Evans was regarded as anything but a talisman. He was proving to be an ill-judged, expensive flop. Collective groans around the Lane regularly accompanied his failing contribution. Nine goals followed in 2010-11 (36 appearances, ratio one in four) as United were relegated to League One. An improvement yes, but opinion had not changed and United plunged into football’s backwater.

As the team has transformed under Wilder, many Blades fans thought the relationship between Evans and United had passed. The club had moved on. Clearly it hadn’t.

Then came the season everyone remembers. With 35 goals he almost single-handedly spearheaded an immediate return to the Championship under Danny Wilson. Awaiting the verdict of his trial, Evans’ last strike secured a 3-1 home win over Leyton Orient. United were second in the table with 88 points and four clear of third-placed Sheffield Wednesday with three matches remaining. A week later Evans was behind bars and United faltered. A six-match winning run, nine unbeaten, was brought to an end. Without Evans United managed to add just two points to their total.

It is still painful to recall the Blades amassed 90, usually good enough to secure automatic promotion but city rivals Wednesday took advantage to claim the second automatic promotion place behind champions Charlton Athletic. United, badly missing their new-found golden boy, went on to a gut-wrenching goalless draw against Huddersfield in the play-off final at Wembley. Lost after extra-time on the 22nd penalty, blasted over the West Yorkshire side’s bar by last man standing, goalkeeper Steve Simonsen.


You can argue that United should not have been so reliant on Evans. Lee Williamson was the only other player to reach double figures in front of goal (13) in the league. Richard Cresswell (nine) and Chris Porter (five) followed. But they were and that player ultimately contributed to untold heartache for no tangible reason. Other than at the age of 23 and away from football he was basically living up to and exceeding a stereotypical image. One which besmirches the majority of dedicated footballers, whom like the rest of us, are not perfect but go about their lives with at the very least a modicum of responsibility and decency.

Mention the name Ched Evans and those who employ him suddenly begin to sound like paragons of virtue. When the nationwide storm erupted following United’s initial invitation for the player to train, they talked of the “responsibility of a duty of care” for the man they effectively sacked by cancelling his contract. It was reported by The Sunday Times that McCabe personally paid £170,000 to Evans so he wasn’t out of pocket. A claim McCabe has still to deny. Duty of care? Would United have felt ‘responsibility’ for a sacked employee if the same circumstances had happened a year earlier to a misfiring but well paid striker? Or would it have been seen as a great opportunity to get him off the books and save a year’s salary?


Chesterfield director Ashley Carson said this week: “He’s still got a career he’s trying to build. I know he’s had conversations with the manager of Wales who said he wouldn’t even look at him if he wasn’t in the Championship. And there is also potential earnings going forward.” Flattering to think Ched’s career and financial well-being are major considerations.

From not playing football it’s difficult to come in and hit the ground running for a full season. If he wants to apply himself and work hard, he has the qualities a centre forward needs to be successful
— Gary Caldwell, Chesterfield manager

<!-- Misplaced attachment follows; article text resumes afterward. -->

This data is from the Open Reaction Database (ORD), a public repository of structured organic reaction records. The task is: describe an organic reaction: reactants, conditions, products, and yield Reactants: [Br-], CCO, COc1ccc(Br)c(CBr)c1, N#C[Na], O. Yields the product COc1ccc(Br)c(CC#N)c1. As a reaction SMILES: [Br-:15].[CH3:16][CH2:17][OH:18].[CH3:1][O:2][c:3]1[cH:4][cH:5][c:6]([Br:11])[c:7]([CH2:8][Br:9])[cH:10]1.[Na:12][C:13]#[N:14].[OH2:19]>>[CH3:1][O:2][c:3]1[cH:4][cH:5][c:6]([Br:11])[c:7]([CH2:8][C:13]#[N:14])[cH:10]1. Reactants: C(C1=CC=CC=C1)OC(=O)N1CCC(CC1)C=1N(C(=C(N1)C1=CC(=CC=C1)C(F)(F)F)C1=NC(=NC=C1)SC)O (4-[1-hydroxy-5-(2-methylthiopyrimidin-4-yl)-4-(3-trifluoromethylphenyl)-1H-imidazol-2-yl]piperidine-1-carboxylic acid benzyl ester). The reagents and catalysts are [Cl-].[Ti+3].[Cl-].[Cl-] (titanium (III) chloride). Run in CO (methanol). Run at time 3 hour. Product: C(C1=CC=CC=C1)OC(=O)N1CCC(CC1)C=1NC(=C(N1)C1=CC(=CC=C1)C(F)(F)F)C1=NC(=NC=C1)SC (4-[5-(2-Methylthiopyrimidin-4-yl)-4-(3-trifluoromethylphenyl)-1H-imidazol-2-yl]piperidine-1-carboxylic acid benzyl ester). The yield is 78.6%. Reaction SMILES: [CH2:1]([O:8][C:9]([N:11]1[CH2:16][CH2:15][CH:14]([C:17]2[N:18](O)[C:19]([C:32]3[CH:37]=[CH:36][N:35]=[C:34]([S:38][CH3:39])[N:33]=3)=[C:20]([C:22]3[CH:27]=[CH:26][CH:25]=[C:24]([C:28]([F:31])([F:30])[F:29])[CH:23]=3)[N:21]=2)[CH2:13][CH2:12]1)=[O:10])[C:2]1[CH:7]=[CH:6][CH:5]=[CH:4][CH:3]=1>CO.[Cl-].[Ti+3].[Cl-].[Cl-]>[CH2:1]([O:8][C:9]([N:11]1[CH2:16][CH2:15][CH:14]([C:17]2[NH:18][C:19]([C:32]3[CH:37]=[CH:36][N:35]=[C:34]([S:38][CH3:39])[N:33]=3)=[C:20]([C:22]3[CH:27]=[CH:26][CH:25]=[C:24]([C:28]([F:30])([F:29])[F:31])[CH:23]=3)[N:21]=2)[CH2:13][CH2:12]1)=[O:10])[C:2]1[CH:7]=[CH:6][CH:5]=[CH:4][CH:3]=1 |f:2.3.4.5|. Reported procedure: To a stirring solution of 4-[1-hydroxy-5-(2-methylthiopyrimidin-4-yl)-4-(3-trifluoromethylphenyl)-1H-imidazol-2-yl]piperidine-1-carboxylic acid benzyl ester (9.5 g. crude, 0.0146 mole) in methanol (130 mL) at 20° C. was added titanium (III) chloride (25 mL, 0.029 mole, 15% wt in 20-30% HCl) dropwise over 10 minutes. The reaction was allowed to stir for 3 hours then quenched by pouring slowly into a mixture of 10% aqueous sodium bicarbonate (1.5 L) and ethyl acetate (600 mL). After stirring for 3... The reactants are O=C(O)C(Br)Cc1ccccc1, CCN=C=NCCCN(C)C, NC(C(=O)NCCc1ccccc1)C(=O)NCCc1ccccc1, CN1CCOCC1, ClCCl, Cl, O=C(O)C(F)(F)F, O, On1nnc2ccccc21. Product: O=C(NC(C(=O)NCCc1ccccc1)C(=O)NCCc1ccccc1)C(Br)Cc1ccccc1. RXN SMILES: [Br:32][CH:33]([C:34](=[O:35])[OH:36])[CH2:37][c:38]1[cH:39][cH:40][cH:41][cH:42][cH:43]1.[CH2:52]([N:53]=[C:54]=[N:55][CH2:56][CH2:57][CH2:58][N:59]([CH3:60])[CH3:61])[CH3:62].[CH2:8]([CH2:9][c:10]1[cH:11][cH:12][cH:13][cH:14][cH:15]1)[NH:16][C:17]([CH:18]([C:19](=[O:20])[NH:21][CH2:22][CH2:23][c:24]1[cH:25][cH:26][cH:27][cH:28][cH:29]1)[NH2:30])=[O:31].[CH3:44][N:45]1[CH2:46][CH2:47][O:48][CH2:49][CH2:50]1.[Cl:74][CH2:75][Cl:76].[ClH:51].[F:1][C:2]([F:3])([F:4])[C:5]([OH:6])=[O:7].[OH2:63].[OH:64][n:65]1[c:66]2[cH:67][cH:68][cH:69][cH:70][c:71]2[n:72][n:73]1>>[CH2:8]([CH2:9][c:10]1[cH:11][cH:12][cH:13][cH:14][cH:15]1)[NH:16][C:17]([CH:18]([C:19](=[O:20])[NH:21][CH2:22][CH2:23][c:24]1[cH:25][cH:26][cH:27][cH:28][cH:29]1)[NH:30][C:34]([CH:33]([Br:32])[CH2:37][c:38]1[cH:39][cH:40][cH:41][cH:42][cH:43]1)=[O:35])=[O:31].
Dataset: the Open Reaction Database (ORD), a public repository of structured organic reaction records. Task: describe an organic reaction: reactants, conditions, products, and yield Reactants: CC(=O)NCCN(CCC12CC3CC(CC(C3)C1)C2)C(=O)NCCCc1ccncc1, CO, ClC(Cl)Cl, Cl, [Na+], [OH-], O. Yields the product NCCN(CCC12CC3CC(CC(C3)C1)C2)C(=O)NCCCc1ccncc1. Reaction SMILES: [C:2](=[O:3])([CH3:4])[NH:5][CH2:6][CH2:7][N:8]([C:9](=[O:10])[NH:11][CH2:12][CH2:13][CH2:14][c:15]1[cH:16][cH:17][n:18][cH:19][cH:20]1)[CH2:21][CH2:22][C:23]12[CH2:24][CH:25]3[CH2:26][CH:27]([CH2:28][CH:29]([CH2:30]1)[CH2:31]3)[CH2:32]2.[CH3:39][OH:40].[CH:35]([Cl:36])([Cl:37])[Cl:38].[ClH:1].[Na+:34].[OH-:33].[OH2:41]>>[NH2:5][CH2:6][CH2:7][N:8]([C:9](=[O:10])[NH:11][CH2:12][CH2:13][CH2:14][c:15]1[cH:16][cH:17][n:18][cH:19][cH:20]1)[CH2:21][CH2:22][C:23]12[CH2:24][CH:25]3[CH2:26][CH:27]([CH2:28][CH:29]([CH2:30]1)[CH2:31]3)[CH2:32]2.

Carson added more tellingly: “Ched was up for playing here next year, that wasn’t an issue but you’ve got to look at both the best interests of Chesterfield FC and also Ched Evans.”

Nothing to do then with the fact Evans signed an extension in January to his one-year contract at a club deep in financial crisis and mired at the wrong end of the League One table, thus ensuring the Spireites would generate revenue from his impending departure talked about privately well in advance. Chesterfield, guided by ex-Blades boss Wilson who has since been sacked at The Proact, gave Evans a chance to resurrect his career before his retrial began. They are entitled to earn their reward, but at least be honest about it and don’t take your supporters for mugs.

As the team has transformed under Wilder, many Blades fans thought the relationship between Evans and United had passed. The club had moved on. Clearly it hadn’t. Some of those excited by confirmation recently that Wilder would be moving quickly to strengthen his squad for the Championship challenge ahead with proven quality at that level, were disappointed to discover that Evans’ is the first name on the list. Others see it as a positive move.


Certainly Wilder’s no-nonsense approach and reputation for improving players will only benefit the man who harbours an ambition to show Manchester City were wrong to let him go by playing at the highest level for club and country once again. It’s safe to say Evans needs no further motivation and he has three months to prepare and start the season fully fit. Whatever his wages or loyalty shown from above, however, if Evans can’t cut it Wilder won’t play him. Nor will he tolerate a ‘big-time Charlie’ to upset team spirit, although there is no evidence the forward’s character fits that description. His reported financial deal may make waves though.

Now the striker has a golden opportunity to rekindle his dream. Whether he’s up to it – indeed has ever been – is another matter. Gary Caldwell, who succeeded Wilson as Chesterfield boss in January, said: “From not playing football it’s difficult to come in and hit the ground running for a full season. If he wants to apply himself and work hard, he has the qualities a centre forward needs to be successful.”

Evans starts his second life at the Lane much diminished as a wild card. The hope is he becomes a trump card. For that reason most Blades, even some sceptics, are happy to say deal me in.